Recent testing revealed that H5N1 markers were present in wastewater, especially in areas with a high number of confirmed bird flu cases in cattle. However, whether H5N1 could be present in the drinking water supply is unclear.

Davis believes testing drinking water, particularly in rural areas, might be important. Rural locations with a high level of dairy production may experience runoff of manure and potentially spilled milk into local waterways.

"We don't yet know the survivability of the virus in this particular case under those conditions," Davis explained. "What we do recognize is that one of the ways that wild birds can get infected is through water."

Still, Pekosz noted that chlorination should inactivate any virus in public water treatment systems.

"I think in terms of the water that all of us drink from our homes, there's a high level of assurance that the water will be safe," Pekosz said.

The latest on bird flu vaccines

While the risk of bird flu transmission between humans is currently low, Pekosz is confident that the United States would have a vaccine to combat the disease if it were to happen.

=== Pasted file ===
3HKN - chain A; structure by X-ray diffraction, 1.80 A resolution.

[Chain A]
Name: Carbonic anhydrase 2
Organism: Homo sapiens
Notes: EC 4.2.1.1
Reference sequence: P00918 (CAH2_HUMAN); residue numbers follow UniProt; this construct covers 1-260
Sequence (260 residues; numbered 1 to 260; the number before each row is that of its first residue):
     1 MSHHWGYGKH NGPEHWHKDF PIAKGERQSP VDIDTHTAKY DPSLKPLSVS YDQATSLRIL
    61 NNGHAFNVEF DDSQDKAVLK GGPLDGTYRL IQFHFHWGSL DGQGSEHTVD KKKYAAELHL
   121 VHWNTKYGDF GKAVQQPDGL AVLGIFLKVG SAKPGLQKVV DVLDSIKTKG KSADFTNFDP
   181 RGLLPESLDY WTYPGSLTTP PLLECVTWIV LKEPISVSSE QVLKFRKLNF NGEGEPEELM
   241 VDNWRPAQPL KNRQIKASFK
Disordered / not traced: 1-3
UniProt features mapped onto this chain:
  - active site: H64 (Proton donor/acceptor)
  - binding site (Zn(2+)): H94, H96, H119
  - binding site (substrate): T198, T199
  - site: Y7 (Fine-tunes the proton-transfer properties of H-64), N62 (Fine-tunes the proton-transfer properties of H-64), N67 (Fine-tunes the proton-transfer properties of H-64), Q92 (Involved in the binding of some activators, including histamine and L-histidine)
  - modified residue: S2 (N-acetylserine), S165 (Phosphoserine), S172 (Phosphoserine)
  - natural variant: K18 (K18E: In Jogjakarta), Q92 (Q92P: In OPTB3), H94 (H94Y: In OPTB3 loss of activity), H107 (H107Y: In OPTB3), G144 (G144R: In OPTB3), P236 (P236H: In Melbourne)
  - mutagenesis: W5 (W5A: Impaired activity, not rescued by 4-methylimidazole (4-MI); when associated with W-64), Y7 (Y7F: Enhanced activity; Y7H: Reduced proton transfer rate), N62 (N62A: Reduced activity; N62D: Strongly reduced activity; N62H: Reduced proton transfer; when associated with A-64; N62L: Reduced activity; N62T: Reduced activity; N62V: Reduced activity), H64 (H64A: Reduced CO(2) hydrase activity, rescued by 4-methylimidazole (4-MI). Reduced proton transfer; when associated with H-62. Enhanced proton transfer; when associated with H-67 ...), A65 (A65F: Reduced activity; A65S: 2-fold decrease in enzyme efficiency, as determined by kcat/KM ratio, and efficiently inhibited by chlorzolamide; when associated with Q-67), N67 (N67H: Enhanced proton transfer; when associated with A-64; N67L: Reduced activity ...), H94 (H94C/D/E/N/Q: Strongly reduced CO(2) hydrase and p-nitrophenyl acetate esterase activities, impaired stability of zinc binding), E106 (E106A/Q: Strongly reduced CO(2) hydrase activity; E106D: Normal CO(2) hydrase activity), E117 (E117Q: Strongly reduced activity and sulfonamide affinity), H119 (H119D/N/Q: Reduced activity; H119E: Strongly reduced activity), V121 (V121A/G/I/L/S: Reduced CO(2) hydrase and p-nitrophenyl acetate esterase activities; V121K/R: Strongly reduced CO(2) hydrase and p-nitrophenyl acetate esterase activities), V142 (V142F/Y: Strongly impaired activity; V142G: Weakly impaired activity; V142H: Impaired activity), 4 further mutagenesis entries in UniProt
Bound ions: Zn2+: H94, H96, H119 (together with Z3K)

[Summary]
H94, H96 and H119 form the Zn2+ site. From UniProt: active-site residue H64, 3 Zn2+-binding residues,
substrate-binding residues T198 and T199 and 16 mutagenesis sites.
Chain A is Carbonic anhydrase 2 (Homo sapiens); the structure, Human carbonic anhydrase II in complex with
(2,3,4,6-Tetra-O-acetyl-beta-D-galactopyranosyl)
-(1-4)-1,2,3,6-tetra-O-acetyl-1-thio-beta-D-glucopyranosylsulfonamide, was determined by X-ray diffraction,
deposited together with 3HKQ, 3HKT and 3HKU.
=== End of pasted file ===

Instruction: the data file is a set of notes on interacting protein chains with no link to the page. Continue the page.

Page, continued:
"The U.S. government and other governments have tested and made stockpiles of certain avian influenza viruses and [are] taking them through the first steps of putting them into the vaccine production pathway," Pekosz said. "So, certainly, there is at least one H5N1 vaccine candidate that is essentially ready to be moved to manufacturers to produce large amounts of virus should the need be present."

However, the process of making a bird flu vaccine could take weeks or months, so isolation, quarantine, and other protective measures would most likely be needed in the interim. Still, mRNA technology could speed up the vaccine production process.

"We've now got a lot of experience in terms of using those vaccines in humans," Pekosz explained. "So, I think that we're much better prepared to react and respond to a potential H5N1 pandemic than perhaps we were against COVID-19 because we've had several years to […] think about ways that we could speed up that process and get better prepared to deal with it."